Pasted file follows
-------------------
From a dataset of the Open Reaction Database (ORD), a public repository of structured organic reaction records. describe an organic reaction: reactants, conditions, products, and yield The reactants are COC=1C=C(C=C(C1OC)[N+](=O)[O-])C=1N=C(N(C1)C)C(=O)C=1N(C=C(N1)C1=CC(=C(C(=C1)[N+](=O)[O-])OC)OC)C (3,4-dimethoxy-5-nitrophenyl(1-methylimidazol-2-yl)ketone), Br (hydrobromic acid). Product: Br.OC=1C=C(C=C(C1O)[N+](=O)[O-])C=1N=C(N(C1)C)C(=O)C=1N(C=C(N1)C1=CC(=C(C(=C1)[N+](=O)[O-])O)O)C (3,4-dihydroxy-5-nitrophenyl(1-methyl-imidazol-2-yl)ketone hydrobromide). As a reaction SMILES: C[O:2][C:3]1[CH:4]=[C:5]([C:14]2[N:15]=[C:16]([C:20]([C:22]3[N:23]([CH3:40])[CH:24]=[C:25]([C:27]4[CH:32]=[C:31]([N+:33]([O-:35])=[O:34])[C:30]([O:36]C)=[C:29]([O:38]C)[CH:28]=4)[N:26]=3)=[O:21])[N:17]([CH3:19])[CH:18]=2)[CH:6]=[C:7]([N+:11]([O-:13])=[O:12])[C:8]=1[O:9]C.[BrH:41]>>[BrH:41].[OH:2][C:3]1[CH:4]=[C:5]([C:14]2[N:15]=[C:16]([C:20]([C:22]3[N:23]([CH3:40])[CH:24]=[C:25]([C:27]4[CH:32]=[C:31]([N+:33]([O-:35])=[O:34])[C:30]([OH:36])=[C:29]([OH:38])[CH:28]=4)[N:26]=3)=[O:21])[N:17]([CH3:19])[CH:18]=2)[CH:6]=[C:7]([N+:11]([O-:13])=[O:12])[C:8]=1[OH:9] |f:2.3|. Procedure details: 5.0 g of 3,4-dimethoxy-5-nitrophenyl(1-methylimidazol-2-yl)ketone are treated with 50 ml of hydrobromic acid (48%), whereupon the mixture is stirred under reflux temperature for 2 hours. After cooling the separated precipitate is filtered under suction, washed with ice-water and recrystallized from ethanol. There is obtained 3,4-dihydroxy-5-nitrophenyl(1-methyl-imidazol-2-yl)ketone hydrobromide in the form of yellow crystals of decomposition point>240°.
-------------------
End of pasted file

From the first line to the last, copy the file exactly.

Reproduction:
From a dataset of the Open Reaction Database (ORD), a public repository of structured organic reaction records. describe an organic reaction: reactants, conditions, products, and yield The reactants are COC=1C=C(C=C(C1OC)[N+](=O)[O-])C=1N=C(N(C1)C)C(=O)C=1N(C=C(N1)C1=CC(=C(C(=C1)[N+](=O)[O-])OC)OC)C (3,4-dimethoxy-5-nitrophenyl(1-methylimidazol-2-yl)ketone), Br (hydrobromic acid). Product: Br.OC=1C=C(C=C(C1O)[N+](=O)[O-])C=1N=C(N(C1)C)C(=O)C=1N(C=C(N1)C1=CC(=C(C(=C1)[N+](=O)[O-])O)O)C (3,4-dihydroxy-5-nitrophenyl(1-methyl-imidazol-2-yl)ketone hydrobromide). As a reaction SMILES: C[O:2][C:3]1[CH:4]=[C:5]([C:14]2[N:15]=[C:16]([C:20]([C:22]3[N:23]([CH3:40])[CH:24]=[C:25]([C:27]4[CH:32]=[C:31]([N+:33]([O-:35])=[O:34])[C:30]([O:36]C)=[C:29]([O:38]C)[CH:28]=4)[N:26]=3)=[O:21])[N:17]([CH3:19])[CH:18]=2)[CH:6]=[C:7]([N+:11]([O-:13])=[O:12])[C:8]=1[O:9]C.[BrH:41]>>[BrH:41].[OH:2][C:3]1[CH:4]=[C:5]([C:14]2[N:15]=[C:16]([C:20]([C:22]3[N:23]([CH3:40])[CH:24]=[C:25]([C:27]4[CH:32]=[C:31]([N+:33]([O-:35])=[O:34])[C:30]([OH:36])=[C:29]([OH:38])[CH:28]=4)[N:26]=3)=[O:21])[N:17]([CH3:19])[CH:18]=2)[CH:6]=[C:7]([N+:11]([O-:13])=[O:12])[C:8]=1[OH:9] |f:2.3|. Procedure details: 5.0 g of 3,4-dimethoxy-5-nitrophenyl(1-methylimidazol-2-yl)ketone are treated with 50 ml of hydrobromic acid (48%), whereupon the mixture is stirred under reflux temperature for 2 hours. After cooling the separated precipitate is filtered under suction, washed with ice-water and recrystallized from ethanol. There is obtained 3,4-dihydroxy-5-nitrophenyl(1-methyl-imidazol-2-yl)ketone hydrobromide in the form of yellow crystals of decomposition point>240°.